Microsoft is increasingly moving into the world of wearables, both through conceptual moonshots like the smart scarf recently presented by Microsoft Research and through a hefty update, released last week, to the fitness tracking functionality of the Microsoft Band smartwatch.
According to MIT Technology Review, the scarf was the brainchild of University of Maryland graduate student Michelle Williams, who led the project while she was an intern at Microsoft Research. Officially called SWARM (Sensing Whether Affect Requires Mediation), the vision for the scarf would be a gadget to help people with disabilities obtain additional information about others’ emotional states as well as respond to the user’s own emotions.
A Bluetooth app can cause the scarf to vibrate or heat up by sending signals to modules within the wearable that can be configured depending on the user’s preferences. The final version would send these signals directly in response to the readouts from sensors detecting emotional biomarkers like heart rate.
“We designed SWARM as a scarf for several reasons,” Williams and her co-authors wrote in the paper. “Firstly, we were inspired by weighted vests used in [autism spectrum disorder] therapy. While there is some controversy over its usefulness, many people with autism use pressure as a means of helping to focus and relieve the stress of sensory overload. A scarf could be wrapped around the wearer in a vestlike manner if such comfort were desired. Secondly, as mentioned, previous work presented a promising modular and versatile scarf design that appeared viable for housing several different actuations in one garment. The vast number of ways in which a scarf can be
folded further motivated using this style of garment. Lastly, scarfs are currently fashionable and worn as an everyday garment, addressing our desire for a discreet design that does not draw unwanted attention as an assistive device.”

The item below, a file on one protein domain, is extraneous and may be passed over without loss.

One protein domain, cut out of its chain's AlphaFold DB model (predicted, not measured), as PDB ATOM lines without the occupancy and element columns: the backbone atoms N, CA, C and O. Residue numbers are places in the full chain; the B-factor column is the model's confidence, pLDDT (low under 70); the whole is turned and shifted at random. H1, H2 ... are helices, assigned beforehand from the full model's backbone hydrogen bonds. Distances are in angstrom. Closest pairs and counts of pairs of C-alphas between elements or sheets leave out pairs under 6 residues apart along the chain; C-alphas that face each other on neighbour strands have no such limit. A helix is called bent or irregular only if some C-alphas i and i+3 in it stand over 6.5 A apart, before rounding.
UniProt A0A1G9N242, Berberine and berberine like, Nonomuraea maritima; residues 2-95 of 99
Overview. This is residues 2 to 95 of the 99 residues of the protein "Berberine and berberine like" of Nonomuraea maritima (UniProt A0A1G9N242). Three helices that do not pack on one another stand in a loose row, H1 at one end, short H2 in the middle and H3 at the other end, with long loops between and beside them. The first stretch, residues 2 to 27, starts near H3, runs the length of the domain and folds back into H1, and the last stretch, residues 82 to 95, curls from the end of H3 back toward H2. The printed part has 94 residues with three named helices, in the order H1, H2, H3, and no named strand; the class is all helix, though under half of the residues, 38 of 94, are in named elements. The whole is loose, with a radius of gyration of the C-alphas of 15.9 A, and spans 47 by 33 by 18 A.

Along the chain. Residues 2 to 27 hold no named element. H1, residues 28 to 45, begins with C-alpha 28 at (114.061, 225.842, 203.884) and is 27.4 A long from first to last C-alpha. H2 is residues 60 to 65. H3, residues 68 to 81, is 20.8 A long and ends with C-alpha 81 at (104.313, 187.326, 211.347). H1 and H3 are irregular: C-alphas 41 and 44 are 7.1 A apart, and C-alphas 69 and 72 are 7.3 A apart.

In the study, a panel of users with visual and hearing disorders as well as one user with autism tried out the scarf and told researchers about their own needs in terms of assessing and reacting to their own emotional states, as well as transmitting those states to others. Potential improvements could add cooling as well as heating, or add a music player or LED lights to the scarf.
“People already use technology to regulate their emotions – our participants mentioned listening to music, driving, and calling others when experiencing emotions from stressed to excited,” the authors wrote in their conclusion. “Thus, envisioning explicitly combining emotional reactions into one device is not inconceivable. As indicated by our participants, one’s emotional state is not necessarily something people want broadcast, but more personal awareness (as in the Quantified Self movement) was desired. We propose systems for reflecting on and increasing awareness of one’s own and others’ emotional states as a future area of accessibility research that might be also useful for everyone as we move towards a smarter, sensor filled world that knows how people are feeling and can help people address this context.”
Since Williams is no longer with Microsoft Research, the future of the project is uncertain, researchers told MIT technology review.
Meanwhile, last week Microsoft released the first firmware update to its Microsoft Band smartwatch, adding a dozen new guided workouts to the connected Microsoft Health app, notably including a set of workouts from fitness author Mark Rippetoe. Although the workouts are stored in the phone, users can download them into the band to get workout feedback right on their wrists.